The respiratory burst that reflects bacterial oxidative killing was measured using a commercial test (Bursttest, Orpegen Pharma, Heidelberg, Germany) according to the manufacturer's instructions. The test is based on the principle that reactive oxygen mediates the transformation of dihydrorhodamine 123 to rhodamine 123, which can be detected by flow cytometry. Both the percentage of neutrophils with respiratory burst activity and the average strength of the activity per neutrophil were analysed. The respiratory burst was induced by E. coli in a standardized manner. The baseline activity was measured in a tube containing only buffer without bacteria and subtracted from the induced response in each sample. A human blood sample was tested with the rat samples in each series to confirm the performance of the test. The results were analyzed by FACScan flow cytometry (Becton-Dickinson) using the FACScan program.

Fifty animals were assigned to two groups of 25 to receive either a control diet or the same diet supplemented with 10% xylitol for one week and 20% xylitol for the second week (Figure (Figure1).1). After two weeks a blood sample of 5 ml was taken from the heart under Hypnorm-Dormicum anaesthesia just before the rats were killed with an overdose of carbon dioxide and severing of the head. The respiratory burst test was performed as described above.

Figure 1
The protocol of the burst test and first and second survival experiments, showing the diet groups, inoculation protocol and follow-up of the animals.

Survival experiments

In the first survival experiment sixty rats were assigned to three groups of 20 each, receiving either a basal powder diet or the same diet supplemented with 10% or 20% xylitol (Figure (Figure1).1). The mean weight of the animals was 171 g (range 127 – 266) before the diet and 214 g (157 – 280) at the time of the inoculation. The mean weight gain resulting from the experimental diet was greater in the control animals (55.7 g, p < 0.01) than in those receiving 10% xylitol (30.4 g) or 20% xylitol (35.4 g), but the mean weights of the animals before inoculation did not differ significantly between the groups.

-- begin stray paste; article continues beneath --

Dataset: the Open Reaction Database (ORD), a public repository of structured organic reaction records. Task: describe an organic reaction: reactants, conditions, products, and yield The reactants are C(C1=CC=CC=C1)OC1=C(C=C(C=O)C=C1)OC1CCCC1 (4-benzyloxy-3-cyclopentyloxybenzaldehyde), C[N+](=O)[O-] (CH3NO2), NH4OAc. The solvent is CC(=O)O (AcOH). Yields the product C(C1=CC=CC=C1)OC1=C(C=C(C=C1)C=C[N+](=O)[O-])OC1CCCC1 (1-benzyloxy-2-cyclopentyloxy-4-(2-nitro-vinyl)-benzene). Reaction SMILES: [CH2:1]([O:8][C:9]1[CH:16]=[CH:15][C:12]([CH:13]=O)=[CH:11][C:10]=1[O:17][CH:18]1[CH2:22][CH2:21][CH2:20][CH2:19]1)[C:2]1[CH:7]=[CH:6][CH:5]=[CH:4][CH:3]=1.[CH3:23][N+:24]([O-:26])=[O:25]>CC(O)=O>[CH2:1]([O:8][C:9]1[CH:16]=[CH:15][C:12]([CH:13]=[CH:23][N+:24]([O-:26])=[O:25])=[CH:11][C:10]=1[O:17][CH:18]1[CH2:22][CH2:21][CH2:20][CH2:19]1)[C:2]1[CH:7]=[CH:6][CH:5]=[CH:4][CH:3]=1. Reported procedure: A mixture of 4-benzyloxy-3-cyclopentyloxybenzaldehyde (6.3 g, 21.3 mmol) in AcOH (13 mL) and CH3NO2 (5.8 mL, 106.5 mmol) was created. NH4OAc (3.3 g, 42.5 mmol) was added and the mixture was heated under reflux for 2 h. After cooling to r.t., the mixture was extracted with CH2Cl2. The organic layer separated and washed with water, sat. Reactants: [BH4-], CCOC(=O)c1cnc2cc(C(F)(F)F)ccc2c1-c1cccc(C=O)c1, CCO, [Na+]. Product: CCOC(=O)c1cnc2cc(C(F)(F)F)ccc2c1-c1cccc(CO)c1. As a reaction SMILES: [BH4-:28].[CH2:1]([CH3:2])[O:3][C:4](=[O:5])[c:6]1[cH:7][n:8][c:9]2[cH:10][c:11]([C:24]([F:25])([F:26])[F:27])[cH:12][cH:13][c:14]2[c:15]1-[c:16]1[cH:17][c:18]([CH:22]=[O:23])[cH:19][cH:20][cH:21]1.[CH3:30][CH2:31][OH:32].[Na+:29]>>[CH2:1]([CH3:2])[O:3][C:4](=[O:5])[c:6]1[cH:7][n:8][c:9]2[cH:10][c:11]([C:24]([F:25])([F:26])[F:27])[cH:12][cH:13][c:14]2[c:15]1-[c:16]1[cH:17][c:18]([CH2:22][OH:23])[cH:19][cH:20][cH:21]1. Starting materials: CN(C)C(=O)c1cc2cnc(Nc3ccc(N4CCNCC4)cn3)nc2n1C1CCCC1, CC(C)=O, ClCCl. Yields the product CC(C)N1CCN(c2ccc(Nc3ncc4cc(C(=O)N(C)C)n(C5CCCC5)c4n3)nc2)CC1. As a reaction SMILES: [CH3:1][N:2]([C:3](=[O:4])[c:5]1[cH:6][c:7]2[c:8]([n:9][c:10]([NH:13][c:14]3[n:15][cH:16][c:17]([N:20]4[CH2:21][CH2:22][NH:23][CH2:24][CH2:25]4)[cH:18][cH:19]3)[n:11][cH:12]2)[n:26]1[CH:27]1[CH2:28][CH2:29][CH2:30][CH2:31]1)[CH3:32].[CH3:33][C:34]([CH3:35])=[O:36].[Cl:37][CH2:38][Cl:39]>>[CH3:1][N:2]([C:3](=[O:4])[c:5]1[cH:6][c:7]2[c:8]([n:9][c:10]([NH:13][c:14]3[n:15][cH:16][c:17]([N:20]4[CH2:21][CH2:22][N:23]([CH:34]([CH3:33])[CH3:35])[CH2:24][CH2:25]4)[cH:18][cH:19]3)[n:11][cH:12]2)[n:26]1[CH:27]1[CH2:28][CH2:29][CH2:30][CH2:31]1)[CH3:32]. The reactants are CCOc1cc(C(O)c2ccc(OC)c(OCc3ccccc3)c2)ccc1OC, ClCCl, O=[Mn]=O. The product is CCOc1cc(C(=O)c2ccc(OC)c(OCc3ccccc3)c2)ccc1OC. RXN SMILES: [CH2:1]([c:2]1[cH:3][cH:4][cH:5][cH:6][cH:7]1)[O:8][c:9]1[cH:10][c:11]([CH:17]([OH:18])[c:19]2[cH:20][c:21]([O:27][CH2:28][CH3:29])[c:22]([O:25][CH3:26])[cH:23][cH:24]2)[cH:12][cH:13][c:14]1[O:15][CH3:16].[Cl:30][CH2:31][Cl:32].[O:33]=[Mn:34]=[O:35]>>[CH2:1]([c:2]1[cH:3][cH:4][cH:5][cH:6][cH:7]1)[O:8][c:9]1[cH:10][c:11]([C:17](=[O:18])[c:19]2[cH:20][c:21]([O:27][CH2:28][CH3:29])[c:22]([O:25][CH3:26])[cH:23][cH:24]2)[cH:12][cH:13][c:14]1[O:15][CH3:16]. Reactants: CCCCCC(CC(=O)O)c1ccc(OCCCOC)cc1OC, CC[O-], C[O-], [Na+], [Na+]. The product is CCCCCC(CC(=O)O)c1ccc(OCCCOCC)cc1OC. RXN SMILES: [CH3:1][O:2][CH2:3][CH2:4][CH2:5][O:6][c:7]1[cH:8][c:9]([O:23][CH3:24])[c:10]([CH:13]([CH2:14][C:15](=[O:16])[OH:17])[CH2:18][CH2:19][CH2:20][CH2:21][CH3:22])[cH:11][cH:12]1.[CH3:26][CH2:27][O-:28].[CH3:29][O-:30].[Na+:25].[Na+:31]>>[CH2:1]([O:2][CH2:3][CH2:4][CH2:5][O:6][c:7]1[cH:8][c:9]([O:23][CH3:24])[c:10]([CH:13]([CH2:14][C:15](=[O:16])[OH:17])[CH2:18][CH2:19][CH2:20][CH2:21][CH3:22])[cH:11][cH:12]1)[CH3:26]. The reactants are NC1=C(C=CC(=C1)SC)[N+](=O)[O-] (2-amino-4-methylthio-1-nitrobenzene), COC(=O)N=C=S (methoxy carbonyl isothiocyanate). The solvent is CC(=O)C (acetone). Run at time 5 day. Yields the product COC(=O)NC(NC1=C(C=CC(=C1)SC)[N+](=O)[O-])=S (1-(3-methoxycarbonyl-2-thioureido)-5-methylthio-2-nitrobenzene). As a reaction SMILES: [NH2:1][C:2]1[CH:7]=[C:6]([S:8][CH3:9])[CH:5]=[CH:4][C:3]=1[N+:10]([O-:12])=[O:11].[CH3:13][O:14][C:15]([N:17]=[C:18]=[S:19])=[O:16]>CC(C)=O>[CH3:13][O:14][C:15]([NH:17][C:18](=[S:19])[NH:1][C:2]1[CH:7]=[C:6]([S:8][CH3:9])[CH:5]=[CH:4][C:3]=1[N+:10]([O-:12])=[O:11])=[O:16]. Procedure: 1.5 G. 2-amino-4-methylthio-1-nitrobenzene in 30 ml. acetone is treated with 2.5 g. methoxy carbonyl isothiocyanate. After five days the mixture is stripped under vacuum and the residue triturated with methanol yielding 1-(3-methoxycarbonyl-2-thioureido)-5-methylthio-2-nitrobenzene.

In the second experiment forty rats were assigned to two groups of 20, receiving either a control diet or the same diet supplemented with 20% xylitol (Figure (Figure11).

Bacterial strains and culture conditions

The rats were infected with S. pneumoniae type 3 (patient isolate, National Public Health Institute strain collection, Oulu, Finland), which had been stored at -80°C in skimmed milk. After overnight incubation on a blood agar plate in an atmosphere containing 5% CO2 at +37°C, several colonies were inoculated into Brain Heart Infusion medium (Difco Laboratories, Detroit, MI, USA) and again incubated overnight at +37°C. The bacteria were then collected by centrifugation for 15 min at 1500 × g and the precipitate suspended in phosphate buffer, pH 7.2, until the desired density was obtained with the McFarland density standards. The final bacterial concentration was confirmed by a standard plate dilution method on a blood agar plate.

Bacterial challenge and samples

After two weeks on the experimental diet, the animals were infected by intraperitoneal inoculation with 100 μl of the bacterial suspension containing 2 × 106 colony-forming units (CFU)/ml (first experiment) or 2 × 107 CFU/ml (second experiment). Blood samples were taken by suborbital puncture 12, 36 and 60 hours post-inoculation. A sample of 50 μl was diluted immediately with 50 μl of sterile 0.9% NaCl and spread on a gentamycin blood agar plate. The number of pneumococcal colonies was counted after overnight incubation at + 37°C and classified as 1) negative, 2) positive with less than 102 CFU/ml, 3) positive with 102 to 103 CFU/ml, or 4) positive with more than 103 CFU/ml.

Serum concentrations of xylitol were measured in blood samples taken 12 hours after the challenge. The samples were kept at room temperature for 5 hours and centrifuged at 1500 × g for 15 min, after which the serum was collected. The concentration of xylitol in each sample was measured by enzymatic assay using the polyol dehydrogenase-based procedure of Boehringer Mannheim (Mannheim, Germany). Because of the small amounts of serum available, some measurements were performed by pooling 4–5 samples within each diet group (Table (Table1).1). The detection limit of the assay was 0.07 mmol/L (10 μg/mL).

Table 1
Serum samples, numbers of animals in pools and xylitol concentrations in 20 rats fed a diet with 20% xylitol supplementation.

The animals were monitored visually at intervals of about 2–4 hours and the experimental diet was continued throughout the trial. The spleens of the deceased rats were cultured to ensure that death had been caused by pneumococcal sepsis. Pneumococci in the blood and spleen cultures were identified by their typical colony morphology and optochin sensitivity.